dallasjg said...

maybe i should've put that you "misunderestimated."

Rob G. Reid said...

Dallas, your points are well taken. And frankly, I appreciate you making them. I would like to clarify several things. Firstly, while I believe the ceremonial activities are eerily similar to the Roman practice in the ancient world, I do not mean to imply that I naively "parallel" the accounts as though "this is that." Rather, my primary objective, which may or may not have been as clear in my post, was to observe the religious function of the ceremony to the average citizen, who may not critically reflect on the imperial power differentials and colonial concerns inherent in the political act. Somehow in our political process, it seems to me, the "president" has become something of a benefactor/savior figure, at least to some. Not salvific in an ontological, transcendent religious way, but in a socially grounded way--namely, similar to the modes by which Julio-Claudian Caesar's were portrayed as bestowing blessing, joy, and euaggelion at their accession, bringing peace to the world and harmony for all humanity (i.e. the Priene Calendar inscription being an amazing example of this type of move). Therefore, if I may, I would like to refocus the discussion on the **function** of the inauguration process within the socio-political atmosphere of the time. How was Obama portrayed? What did this event mean? Where, if anywhere, does the civil, nationalistic affection end and a religious affection begin with respect to Obama and his rulership?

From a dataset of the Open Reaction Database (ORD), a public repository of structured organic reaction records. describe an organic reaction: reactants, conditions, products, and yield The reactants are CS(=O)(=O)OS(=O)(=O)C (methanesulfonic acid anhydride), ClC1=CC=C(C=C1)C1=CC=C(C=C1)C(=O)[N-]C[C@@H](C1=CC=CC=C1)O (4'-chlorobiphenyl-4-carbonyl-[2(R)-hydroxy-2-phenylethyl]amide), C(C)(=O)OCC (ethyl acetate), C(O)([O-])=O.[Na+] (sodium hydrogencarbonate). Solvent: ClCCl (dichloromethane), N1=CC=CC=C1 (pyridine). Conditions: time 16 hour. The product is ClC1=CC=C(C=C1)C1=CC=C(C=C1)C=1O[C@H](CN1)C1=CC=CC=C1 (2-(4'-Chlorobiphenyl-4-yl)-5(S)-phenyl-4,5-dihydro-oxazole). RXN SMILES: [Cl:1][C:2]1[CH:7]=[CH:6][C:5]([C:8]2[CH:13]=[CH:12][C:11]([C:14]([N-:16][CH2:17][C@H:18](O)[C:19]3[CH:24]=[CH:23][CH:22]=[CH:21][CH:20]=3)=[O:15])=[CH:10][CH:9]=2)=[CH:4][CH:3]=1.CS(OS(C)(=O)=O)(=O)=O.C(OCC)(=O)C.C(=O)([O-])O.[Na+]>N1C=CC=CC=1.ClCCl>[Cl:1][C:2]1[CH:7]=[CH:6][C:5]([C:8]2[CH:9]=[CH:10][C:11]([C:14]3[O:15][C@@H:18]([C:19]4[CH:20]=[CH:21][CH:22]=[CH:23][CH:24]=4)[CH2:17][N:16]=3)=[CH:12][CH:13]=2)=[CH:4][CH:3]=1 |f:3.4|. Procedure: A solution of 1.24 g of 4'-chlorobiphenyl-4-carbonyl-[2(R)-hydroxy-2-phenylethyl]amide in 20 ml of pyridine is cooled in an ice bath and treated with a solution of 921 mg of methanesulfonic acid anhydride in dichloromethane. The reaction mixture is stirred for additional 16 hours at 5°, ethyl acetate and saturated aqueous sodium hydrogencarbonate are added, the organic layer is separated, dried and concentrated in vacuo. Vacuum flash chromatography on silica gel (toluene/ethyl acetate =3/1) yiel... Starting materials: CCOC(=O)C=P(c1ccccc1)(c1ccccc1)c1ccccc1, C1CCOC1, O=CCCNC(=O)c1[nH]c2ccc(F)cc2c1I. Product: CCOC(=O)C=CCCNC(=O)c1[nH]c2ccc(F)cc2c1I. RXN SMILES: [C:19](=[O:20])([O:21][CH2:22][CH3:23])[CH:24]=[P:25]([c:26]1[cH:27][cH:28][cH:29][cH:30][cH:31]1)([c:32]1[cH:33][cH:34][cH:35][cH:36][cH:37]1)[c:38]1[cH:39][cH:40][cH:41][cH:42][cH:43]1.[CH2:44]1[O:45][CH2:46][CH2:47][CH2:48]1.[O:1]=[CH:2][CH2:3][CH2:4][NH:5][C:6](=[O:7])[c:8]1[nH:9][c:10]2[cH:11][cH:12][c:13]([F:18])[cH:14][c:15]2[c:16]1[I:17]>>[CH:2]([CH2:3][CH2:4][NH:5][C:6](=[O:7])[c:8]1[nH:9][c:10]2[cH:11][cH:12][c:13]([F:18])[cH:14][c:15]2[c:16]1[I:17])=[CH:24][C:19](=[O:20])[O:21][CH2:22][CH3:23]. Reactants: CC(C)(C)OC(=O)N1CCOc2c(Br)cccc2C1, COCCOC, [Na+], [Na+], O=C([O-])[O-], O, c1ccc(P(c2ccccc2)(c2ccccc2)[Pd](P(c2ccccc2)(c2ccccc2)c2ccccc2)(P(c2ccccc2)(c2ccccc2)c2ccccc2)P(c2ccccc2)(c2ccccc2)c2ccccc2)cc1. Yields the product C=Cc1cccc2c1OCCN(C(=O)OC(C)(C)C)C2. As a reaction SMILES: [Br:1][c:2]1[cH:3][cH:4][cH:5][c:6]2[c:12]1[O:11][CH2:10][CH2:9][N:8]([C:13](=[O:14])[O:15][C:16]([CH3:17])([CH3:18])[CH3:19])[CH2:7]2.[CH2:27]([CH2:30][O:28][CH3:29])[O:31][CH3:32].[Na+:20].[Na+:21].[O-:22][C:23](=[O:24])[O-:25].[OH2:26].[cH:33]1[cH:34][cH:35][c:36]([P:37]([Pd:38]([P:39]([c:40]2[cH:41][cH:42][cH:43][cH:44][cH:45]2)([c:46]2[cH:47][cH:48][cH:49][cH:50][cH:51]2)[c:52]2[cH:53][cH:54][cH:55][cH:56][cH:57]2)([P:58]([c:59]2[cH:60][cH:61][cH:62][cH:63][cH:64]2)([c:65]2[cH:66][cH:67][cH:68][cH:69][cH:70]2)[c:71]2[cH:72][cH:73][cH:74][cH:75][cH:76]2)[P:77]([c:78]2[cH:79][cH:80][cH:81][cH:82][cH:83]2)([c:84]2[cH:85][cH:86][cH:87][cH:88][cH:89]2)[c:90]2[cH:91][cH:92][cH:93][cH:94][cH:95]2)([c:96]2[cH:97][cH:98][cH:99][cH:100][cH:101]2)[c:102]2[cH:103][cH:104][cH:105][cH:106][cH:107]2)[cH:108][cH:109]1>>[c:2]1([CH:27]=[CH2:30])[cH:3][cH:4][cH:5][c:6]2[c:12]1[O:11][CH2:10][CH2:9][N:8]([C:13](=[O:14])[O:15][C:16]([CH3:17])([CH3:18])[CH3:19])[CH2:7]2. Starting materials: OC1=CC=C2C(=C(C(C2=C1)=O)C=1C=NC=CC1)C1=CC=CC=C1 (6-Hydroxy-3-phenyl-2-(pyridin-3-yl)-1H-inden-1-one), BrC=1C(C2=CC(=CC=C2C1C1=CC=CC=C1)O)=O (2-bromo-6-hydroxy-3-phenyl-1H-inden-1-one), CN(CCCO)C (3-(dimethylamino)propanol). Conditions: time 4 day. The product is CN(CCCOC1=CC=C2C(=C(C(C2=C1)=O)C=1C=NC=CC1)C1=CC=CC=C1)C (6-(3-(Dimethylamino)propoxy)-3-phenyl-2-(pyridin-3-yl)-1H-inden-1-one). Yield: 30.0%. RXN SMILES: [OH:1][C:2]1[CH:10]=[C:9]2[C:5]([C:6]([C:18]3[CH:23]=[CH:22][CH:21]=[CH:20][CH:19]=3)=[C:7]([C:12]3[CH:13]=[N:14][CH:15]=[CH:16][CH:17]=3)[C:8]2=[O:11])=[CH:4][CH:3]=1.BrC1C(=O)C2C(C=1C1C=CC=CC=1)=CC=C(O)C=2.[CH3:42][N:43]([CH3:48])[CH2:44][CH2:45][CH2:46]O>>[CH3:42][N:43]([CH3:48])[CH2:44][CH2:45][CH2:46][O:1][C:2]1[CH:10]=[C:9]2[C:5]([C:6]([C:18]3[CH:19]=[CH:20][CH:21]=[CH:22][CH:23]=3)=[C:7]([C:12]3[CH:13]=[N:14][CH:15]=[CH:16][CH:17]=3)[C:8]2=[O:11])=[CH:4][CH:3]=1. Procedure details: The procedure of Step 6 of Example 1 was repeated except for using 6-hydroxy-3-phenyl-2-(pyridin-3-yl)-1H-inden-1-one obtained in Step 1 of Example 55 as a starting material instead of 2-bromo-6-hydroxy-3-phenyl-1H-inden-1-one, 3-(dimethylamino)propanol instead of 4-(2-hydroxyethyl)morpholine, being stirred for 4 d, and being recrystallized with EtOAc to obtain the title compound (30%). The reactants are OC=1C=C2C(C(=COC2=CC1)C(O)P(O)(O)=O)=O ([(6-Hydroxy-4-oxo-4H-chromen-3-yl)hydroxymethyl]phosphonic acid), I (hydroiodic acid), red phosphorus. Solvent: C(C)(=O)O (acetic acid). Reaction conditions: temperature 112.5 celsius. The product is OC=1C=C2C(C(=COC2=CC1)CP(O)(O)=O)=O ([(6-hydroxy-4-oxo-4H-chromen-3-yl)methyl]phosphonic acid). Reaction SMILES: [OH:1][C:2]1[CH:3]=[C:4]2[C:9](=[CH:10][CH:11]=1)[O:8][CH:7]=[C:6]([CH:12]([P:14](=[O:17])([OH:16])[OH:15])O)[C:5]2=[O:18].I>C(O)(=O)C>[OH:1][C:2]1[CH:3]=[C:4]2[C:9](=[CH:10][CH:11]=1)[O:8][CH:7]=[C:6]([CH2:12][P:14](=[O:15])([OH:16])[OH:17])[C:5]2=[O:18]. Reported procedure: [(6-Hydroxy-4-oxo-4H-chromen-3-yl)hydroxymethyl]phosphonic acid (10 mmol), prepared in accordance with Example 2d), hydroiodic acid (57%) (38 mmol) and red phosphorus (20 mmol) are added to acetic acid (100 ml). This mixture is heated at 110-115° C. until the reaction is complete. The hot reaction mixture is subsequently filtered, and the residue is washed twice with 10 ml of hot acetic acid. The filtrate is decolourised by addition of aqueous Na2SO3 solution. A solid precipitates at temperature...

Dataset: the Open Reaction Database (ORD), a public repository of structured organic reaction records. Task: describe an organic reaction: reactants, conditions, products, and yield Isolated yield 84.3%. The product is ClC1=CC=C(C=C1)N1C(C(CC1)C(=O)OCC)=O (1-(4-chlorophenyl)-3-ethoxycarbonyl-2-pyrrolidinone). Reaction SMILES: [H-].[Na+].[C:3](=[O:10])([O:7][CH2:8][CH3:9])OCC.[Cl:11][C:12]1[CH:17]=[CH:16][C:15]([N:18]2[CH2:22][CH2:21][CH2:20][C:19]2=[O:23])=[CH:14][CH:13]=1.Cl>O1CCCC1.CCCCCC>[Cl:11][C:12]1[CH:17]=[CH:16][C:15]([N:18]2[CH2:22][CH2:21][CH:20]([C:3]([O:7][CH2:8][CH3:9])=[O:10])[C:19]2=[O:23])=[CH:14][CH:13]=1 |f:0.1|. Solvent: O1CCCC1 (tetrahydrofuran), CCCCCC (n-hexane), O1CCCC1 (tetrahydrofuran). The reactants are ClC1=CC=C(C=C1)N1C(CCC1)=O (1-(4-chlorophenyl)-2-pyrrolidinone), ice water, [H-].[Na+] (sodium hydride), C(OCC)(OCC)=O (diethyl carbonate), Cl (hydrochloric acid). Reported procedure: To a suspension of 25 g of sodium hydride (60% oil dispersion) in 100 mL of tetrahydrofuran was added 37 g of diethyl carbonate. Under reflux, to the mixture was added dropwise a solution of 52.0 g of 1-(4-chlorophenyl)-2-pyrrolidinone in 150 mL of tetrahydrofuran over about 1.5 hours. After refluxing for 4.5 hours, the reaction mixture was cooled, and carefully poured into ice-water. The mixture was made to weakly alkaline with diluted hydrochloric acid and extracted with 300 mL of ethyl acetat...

dallasjg said...

I think, then, the question begs to be asked: is the presidency (any presidency) salvific in any way? If yes then how and why, and if no, then why? I think there are numerous AIDS victims in Africa who would think of the Bush presidency as salvific, especially in the "socially grounded way" you referenced. Then the question becomes, if yes, then can we identify a more rather than less salvific president.
If salvation in this sense, is seen in individualistic terms, than I think the some will certainly see some elements of salvation within the policy, and (especially in the recent inauguration) the public even itself.
If it is seen in communal, or larger, terms, the difference in salvation becomes larger, and the policies reflected in the management of each executive office has more importance in the discussion, I think.

Rod said...

Rob, I just wanted to say that I appreciate this post. I have been thinking and rethinking how imperialist America is, and even how in the past, people believed at one point in time, that empire building was wrong. Just look at William Jennings Bryan. Too bad he has been vilified. Keep up the good work, my friend.